In addition to lending funds to an individual family member, it is also possible to loan funds to a trust. The same considerations would generally apply, with a few differences. The loan would be made to a trust rather than to an individual and the trust must be funded with collateral, or seed money, to be considered a bona fide borrower. Further, the grantor (lender) can establish a trust where they are the owner of the trust for income tax purposes but not for estate tax purposes. This type of structure is known as an intentionally defective grantor trust (IDGT). The benefit of an IDGT is that income taxes are paid by the grantor (thus potentially reducing the grantor’s taxable estate) and not by the trust itself, which allows the trust assets to grow without reduction for income taxes. At the end of the grantor's life, the assets in the IDGT will not be included in the grantor's taxable estate. (For more information about trust taxation, please see Trusts and taxes: Exploring the Federal income tax implications of trust strategies.) The rules regarding trusts are complicated, and you should consult with your legal and tax advisors when considering this structure.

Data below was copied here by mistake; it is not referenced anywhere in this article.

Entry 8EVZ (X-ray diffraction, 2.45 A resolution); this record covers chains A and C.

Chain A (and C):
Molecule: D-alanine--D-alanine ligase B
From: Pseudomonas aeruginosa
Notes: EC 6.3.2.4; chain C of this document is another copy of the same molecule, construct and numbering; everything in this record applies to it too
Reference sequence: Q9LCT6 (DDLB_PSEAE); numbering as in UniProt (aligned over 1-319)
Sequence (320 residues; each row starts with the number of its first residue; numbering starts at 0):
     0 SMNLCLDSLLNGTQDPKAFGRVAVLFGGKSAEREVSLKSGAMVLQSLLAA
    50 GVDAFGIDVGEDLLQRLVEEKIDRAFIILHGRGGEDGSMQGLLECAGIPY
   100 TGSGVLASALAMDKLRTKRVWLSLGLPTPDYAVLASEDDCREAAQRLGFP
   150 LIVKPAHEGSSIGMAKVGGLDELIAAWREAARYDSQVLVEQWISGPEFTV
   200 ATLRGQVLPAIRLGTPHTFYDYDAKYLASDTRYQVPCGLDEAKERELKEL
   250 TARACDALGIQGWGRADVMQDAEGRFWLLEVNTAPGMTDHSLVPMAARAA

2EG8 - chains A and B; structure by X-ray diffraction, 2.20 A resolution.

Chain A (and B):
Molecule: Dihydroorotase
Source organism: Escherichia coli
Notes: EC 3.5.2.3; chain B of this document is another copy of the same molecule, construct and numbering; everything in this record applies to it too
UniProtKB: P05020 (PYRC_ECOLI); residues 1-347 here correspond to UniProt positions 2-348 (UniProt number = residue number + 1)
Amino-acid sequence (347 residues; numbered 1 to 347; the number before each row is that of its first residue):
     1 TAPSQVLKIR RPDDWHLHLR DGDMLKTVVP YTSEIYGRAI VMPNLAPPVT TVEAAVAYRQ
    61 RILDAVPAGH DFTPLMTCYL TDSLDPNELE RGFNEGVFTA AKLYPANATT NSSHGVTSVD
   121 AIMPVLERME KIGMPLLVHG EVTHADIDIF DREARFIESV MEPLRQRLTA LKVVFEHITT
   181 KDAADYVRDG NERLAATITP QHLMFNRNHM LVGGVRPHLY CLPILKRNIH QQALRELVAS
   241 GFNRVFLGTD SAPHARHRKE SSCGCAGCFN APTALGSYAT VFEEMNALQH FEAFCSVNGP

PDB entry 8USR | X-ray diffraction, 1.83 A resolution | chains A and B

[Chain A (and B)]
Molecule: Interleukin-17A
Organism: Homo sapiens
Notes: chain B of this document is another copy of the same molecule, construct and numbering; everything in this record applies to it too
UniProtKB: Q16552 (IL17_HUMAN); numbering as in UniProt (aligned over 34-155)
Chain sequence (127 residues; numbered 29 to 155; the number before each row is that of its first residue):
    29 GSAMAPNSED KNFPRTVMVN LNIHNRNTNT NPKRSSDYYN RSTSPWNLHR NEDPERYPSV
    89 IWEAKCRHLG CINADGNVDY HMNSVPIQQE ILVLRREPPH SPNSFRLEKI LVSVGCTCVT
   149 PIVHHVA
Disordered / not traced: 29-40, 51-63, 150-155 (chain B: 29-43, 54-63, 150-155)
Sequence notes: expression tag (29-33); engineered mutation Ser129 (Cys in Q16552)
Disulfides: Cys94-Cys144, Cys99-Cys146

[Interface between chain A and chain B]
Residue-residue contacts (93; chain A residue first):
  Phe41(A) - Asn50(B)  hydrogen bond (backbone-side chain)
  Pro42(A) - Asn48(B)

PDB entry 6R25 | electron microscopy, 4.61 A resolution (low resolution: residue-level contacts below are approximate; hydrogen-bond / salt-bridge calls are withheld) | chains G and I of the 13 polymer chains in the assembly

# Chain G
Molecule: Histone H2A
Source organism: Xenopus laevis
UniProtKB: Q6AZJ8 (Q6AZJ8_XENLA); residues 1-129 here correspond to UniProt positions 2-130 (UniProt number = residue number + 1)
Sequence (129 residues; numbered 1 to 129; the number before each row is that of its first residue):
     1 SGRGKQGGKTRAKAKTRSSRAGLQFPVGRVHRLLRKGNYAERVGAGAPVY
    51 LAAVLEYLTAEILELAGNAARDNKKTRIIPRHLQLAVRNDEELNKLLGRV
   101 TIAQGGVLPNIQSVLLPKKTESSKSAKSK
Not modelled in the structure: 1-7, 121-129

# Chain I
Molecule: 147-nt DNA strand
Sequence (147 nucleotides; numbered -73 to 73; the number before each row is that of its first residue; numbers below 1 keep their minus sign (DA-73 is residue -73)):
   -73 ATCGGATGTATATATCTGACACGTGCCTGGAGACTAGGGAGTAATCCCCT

Tax requirements for bona fide loans